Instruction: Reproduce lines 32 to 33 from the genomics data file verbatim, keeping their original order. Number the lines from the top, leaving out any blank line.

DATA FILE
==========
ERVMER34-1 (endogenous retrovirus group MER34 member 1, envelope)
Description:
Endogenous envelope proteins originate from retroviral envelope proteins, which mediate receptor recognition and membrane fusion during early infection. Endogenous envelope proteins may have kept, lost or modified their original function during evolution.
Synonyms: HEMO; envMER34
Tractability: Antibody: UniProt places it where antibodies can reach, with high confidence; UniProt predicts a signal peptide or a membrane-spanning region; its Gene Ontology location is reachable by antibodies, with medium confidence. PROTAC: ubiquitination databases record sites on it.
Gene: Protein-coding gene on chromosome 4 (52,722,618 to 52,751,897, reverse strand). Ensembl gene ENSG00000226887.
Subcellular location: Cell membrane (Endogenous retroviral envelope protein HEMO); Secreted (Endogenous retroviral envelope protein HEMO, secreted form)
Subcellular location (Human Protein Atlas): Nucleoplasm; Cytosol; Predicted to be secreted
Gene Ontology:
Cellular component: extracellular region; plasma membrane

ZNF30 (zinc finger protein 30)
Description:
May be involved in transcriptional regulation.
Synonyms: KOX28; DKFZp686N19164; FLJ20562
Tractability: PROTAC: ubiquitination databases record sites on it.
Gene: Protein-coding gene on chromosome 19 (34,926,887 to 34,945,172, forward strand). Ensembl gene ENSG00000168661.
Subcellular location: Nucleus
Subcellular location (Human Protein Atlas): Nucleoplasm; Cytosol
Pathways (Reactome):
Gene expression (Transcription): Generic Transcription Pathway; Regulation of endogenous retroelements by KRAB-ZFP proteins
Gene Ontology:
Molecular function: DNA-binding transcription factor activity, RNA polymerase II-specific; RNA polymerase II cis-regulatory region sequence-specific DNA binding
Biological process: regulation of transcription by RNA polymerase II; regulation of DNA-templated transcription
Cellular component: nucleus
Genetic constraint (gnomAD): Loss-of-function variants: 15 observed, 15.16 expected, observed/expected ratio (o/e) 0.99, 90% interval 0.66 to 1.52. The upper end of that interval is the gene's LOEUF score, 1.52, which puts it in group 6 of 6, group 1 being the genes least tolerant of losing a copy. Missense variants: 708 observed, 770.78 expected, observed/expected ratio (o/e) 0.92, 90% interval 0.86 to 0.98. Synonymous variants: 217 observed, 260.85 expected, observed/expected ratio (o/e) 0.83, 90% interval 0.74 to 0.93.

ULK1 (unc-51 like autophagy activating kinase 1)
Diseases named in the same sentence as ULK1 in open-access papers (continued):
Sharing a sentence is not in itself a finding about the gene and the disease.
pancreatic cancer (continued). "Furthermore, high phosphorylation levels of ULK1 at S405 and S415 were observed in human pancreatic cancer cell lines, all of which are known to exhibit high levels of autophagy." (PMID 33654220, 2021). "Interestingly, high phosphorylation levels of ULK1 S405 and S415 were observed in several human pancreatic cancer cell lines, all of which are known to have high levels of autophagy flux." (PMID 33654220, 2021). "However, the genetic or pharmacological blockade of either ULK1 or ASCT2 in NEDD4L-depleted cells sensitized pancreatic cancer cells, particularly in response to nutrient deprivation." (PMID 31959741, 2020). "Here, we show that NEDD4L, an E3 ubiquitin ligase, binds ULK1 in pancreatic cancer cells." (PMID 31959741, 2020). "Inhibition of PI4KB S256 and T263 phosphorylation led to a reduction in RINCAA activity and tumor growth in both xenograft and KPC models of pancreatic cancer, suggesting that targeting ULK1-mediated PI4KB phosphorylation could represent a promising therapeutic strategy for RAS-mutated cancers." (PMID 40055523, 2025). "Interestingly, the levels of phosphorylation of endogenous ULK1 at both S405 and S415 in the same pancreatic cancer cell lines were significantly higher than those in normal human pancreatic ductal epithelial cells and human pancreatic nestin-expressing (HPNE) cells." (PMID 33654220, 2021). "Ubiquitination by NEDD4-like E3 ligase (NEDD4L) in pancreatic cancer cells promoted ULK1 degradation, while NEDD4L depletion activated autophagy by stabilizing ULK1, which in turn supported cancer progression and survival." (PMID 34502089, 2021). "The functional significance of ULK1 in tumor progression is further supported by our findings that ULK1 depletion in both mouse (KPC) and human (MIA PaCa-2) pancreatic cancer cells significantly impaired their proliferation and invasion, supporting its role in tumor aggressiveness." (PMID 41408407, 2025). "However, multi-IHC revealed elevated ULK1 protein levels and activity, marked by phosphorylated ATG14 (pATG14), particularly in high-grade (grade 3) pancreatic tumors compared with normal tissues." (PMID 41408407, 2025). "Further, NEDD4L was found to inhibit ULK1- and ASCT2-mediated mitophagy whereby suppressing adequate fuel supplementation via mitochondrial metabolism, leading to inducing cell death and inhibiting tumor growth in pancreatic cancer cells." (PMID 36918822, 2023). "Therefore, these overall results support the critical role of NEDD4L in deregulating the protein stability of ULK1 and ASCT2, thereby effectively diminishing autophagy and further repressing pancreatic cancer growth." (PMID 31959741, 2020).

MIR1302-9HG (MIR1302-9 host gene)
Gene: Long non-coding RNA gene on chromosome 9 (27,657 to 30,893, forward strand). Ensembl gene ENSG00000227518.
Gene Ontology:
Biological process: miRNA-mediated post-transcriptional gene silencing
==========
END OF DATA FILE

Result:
Gene Ontology:
Biological process: miRNA-mediated post-transcriptional gene silencing